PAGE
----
May 20, 2018


A Response to Corey Robin: Conservatism Isn't about Preserving Privilege (CHRISTIAN ALEJANDRO GONZALEZ, May 19, 2018, National Review)

Well researched and brilliantly argued though it was, Robin's thesis on conservatism presupposes a far-left conception of history that few people would feel comfortable endorsing. This is The Reactionary Mind's great shortcoming. To accept Robin's interpretation of conservatism requires one to accept his interpretation of history, which, as we will see, is morally questionable and inattentive to counter-evidence.

So what, exactly, does the Robin conception of history entail? Robin explains that ever since the Enlightenment, the Left has inaugurated great movements of "emancipatory politics." Leftist movements have struggled on behalf of the oppressed and the downtrodden against entrenched power structures and their rightist apologists. Modern history for Robin, then, is the tale of an unceasing leftist struggle to defeat the Right; presumably, once that defeat is accomplished, human societies can finally set themselves to the task of turning capitalist depravity into socialist utopia.

In theory, Robin's view of history might not sound so bad. In practice it is appalling: In his book we learn that his examples of leftist "movements for emancipation" include the French Revolution, "the nineteenth century's movements against slavery and on behalf of workers," the Russian Revolution of 1917, and the leftist activism of the 1930s.

Except for the case of abolition, which wasn't a cause of the Left but of the religious Right (more on this in a moment), those are some rather peculiar examples of liberationist movements. Indeed, who today but the most recalcitrant Marxist can take seriously the description of the French and Bolshevik revolutions as emancipatory movements? It is true that Russia and France saw ghoulish monarchs overthrown by popular uprisings; it is also true that both countries descended into dictatorships far more barbaric than the ones they replaced. To call the French and Russian revolutions emancipatory is to ignore Jacobin terror and Leninist tyranny.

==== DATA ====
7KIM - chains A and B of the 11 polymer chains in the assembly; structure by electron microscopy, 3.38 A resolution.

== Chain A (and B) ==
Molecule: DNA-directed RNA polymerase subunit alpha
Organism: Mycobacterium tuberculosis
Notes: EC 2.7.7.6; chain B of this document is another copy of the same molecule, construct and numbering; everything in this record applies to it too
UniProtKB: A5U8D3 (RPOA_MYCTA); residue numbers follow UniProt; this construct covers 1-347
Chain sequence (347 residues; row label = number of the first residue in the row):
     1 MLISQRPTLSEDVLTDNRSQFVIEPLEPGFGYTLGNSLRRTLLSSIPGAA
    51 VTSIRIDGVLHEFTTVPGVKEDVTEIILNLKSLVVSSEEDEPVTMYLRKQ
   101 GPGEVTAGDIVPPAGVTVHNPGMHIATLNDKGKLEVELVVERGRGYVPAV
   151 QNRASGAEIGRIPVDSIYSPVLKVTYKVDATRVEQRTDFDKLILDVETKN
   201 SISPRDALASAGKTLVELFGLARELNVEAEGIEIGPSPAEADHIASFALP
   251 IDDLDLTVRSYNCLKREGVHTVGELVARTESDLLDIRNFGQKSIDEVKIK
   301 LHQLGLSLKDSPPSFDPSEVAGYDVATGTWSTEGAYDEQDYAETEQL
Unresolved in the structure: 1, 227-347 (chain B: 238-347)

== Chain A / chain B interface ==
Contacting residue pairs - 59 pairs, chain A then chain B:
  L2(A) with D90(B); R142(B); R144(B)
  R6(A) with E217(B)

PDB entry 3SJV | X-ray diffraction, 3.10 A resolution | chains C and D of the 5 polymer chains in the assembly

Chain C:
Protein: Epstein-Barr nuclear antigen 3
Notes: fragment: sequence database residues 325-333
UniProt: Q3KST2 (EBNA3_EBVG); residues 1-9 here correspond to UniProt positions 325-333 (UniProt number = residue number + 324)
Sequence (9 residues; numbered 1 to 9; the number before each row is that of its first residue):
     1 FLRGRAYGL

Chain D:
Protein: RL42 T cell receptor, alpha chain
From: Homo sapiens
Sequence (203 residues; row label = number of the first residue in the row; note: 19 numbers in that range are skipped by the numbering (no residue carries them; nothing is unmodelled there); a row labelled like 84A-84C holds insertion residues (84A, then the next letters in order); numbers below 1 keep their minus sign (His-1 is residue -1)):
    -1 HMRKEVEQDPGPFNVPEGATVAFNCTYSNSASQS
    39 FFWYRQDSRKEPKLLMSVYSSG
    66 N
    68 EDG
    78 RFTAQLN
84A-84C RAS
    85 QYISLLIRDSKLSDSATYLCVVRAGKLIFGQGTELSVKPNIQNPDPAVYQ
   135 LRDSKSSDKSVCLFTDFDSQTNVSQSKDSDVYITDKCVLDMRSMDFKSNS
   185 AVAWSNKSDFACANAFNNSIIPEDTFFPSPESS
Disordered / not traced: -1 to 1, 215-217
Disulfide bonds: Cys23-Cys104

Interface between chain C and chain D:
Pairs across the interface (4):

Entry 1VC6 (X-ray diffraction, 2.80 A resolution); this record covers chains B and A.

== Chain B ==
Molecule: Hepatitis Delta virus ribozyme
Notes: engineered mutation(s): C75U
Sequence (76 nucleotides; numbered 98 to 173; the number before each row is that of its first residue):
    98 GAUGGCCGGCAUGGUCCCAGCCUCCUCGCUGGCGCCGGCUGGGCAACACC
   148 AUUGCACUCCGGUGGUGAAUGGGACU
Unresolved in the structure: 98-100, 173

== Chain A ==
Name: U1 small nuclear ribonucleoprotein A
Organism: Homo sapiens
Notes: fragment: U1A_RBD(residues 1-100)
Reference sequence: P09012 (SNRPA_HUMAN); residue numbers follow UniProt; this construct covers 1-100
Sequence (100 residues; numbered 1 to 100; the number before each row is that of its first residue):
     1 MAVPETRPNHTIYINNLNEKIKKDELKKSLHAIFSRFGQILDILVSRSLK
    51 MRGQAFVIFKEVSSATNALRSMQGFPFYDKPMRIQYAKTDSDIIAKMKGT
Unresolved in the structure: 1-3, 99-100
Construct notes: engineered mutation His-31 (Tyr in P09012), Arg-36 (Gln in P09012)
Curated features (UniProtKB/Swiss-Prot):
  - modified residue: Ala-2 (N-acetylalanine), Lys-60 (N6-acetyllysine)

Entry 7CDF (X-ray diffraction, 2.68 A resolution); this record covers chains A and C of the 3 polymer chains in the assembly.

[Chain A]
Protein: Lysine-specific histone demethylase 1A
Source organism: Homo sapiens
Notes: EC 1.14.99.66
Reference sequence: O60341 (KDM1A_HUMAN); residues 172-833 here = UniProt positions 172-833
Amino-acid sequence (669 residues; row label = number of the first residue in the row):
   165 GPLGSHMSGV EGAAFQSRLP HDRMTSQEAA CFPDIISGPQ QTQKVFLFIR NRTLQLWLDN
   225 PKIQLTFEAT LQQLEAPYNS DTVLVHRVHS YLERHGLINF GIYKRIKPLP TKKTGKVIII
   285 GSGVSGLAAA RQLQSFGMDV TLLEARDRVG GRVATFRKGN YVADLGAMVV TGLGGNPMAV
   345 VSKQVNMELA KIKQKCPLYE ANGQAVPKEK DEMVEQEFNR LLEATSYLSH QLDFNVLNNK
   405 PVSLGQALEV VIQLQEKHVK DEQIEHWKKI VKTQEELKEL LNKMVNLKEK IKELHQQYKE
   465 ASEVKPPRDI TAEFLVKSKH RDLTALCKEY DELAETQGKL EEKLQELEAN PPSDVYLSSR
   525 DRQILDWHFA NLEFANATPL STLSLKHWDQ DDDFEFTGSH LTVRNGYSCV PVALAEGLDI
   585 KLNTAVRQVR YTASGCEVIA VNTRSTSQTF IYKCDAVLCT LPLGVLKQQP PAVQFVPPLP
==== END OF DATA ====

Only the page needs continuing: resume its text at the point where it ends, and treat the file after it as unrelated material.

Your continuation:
And what is one to make of the suggestion that the Left was fighting for "emancipation" in the 1930s? One wonders which Left Robin is referencing. The 1930s were the peak of both Stalinist crimes and of all the leftist apologetics for them. As the Marxist historian Eric Hobsbawm chronicles in The Age of Extremes, leftist conduct in the 1930s and early '40s could hardly have been more unprincipled. Against the fascist threat, European and American Communists switched from supporting capitalist countries (the U.S. and the U.K.) to supporting Nazi Germany when it allied itself with Stalin's Russia in their joint mission to obliterate Poland. Then the Western Communists switched again, this time to oppose Germany . . . but only when and because it had invaded the Soviet Union!

Some politics of emancipation.

It is important to bear in mind not just that Robin's implicit approval of far-Left movements and governments is morally questionable but that it is indispensable to the arguments of The Reactionary Mind. His theory of conservatism is grounded in an interpretation of violent, revolutionary irruptions as "emancipatory" and of counterrevolutionary thought and practice as "oppressive." Remove that interpretation of history and his thesis collapses. 

The most important thing to keep in mind is that conservatives did not turn on such revolutions once they achieved power and demonstrated their mass murderous intent, it opposed the very idea of them because it understood what would happen. Robin's argument is even more peculiar as the end of two centuries of The Long War saw the revolutions favored by his side abandoned and the societies they damaged rather peacefully evolve towards the End of History model that the Anglosphere had achieved by 1776.

Posted by at May 20, 2018 8:44 AM